I saw an announcement for an on-campus, University-sponsored event discussing the platforms of the candidates in the upcoming election. I completely disagree with one of the speaker’s political views. Isn’t this event obviously in violation of Michigan law? How can I stop the event?
University-sponsored events that discuss political candidates, orthat feature speakers with known political views, are not unusual at the University or at other universities, which seek — as the U.S. Supreme Court has recognized — to foster “a free and robust marketplace of ideas, from whatever perspective.” Accordingly, such events do not inherently violate the Michigan Campaign Finance Act.
It will undoubtedly be the case that some members of the University community will disagree with certain invited speakers, while other community members might agree with those speakers and disagree with others who are invited to speak. If you disagree with an invited speaker, you have many options to express your disagreement, but stopping the event or disinviting the speaker typically would not be among them. Instead, you might consider attending the event and sharing your concerns during times in which the speaker is interacting with the audience, protesting the event, or organizing another event that would provide an opportunity to share other viewpoints on the subject. The University’s policy on freedom of speech and artistic expression provides additional helpful information.
May I sign a letter to the editor or other communication on an election issue with my name and University affiliation?
Certainly you can send a letter to the editor using your name. Whether it is appropriate to give a University affiliation depends on the circumstances. As a general matter, it is inappropriate in a non-work-related setting to state or imply that you represent the University, and giving an affiliation may have that effect. The easiest way to avoid even an implication that you are writing on behalf of the University is not to include your affiliation. Another alternative, though, is to include a disclaimer that your title or position is given for identification purposes only and does not indicate University support for or endorsement of the views you are advocating.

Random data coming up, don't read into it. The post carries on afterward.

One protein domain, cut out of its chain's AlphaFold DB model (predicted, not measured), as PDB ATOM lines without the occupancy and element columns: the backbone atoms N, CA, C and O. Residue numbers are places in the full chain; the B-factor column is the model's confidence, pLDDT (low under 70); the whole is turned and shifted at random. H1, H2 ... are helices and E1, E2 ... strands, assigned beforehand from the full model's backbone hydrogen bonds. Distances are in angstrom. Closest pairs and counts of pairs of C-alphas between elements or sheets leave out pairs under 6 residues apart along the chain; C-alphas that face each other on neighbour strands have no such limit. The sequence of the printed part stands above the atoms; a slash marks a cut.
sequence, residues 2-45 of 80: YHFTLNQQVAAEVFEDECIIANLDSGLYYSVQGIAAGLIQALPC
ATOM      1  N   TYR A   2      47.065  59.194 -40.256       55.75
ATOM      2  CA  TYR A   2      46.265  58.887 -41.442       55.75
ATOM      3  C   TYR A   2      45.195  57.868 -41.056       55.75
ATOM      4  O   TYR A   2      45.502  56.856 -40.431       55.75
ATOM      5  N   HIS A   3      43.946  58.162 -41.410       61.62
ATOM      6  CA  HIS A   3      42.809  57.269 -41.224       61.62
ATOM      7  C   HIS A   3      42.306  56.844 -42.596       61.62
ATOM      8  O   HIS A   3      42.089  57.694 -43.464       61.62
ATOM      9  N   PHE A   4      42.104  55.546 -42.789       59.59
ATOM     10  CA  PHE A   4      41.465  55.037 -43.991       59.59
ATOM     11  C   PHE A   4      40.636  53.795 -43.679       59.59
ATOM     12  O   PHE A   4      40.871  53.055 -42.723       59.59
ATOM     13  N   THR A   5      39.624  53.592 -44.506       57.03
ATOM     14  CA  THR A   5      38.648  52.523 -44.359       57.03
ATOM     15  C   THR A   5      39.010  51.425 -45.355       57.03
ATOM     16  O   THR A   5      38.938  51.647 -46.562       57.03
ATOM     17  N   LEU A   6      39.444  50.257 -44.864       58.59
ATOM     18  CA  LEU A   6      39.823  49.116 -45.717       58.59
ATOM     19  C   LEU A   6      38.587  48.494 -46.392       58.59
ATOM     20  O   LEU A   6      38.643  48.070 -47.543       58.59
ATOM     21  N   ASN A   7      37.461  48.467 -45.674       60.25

May I use my University office to campaign, provided I don’t say I am representing the University?
No. That would be use of a University resource (namely, the office itself) to promote a candidate or ballot initiative in violation of state law. The same prohibition would apply if you were using another University resource, such as a University-provided computer or a University-issued cell phone, to campaign for or against a candidate or ballot proposal.
May I post items supporting or opposing particular candidates or ballot proposals to my department’s official Facebook page or Twitter account?
No, because use of the department’s official Facebook page or Twitter account would likely be taken as indicating University agreement with the position taken in your posting. You could, however, post factual material about campaign-related issues (as described above). Moreover, you could post items supporting or endorsing particular candidates or ballot proposals to your own personal social media accounts.
Does the University provide its listserv or e-mail groups to individuals or organizations for the purpose of disseminating messages supporting or opposing particular candidates or ballot proposals?
No, the University neither supplies nor approves of the use of its e-mail groups for communications about campaign-related issues.
I’m a University employee and would like to run for office. Is there anything I need to know?
First, congratulations on your decision to seek political office! Although the University encourages its employees to be civically engaged, including by serving in public office, the University cannot permit use of its resources to support or oppose particular candidates. Accordingly, you should be sure that you review the materials on this website so that you are aware of the limitations that apply.
In addition, under Regents’ Bylaw 5.13, upon filing your candidacy, you must notify the Secretary of the University in writing; your notification must include a statement from your supervisor, department head, or dean that arrangements have been made to ensure that your candidacy will not interfere with your University employment duties. If you would prefer, you can take a leave of absence without salary during the period of your campaign.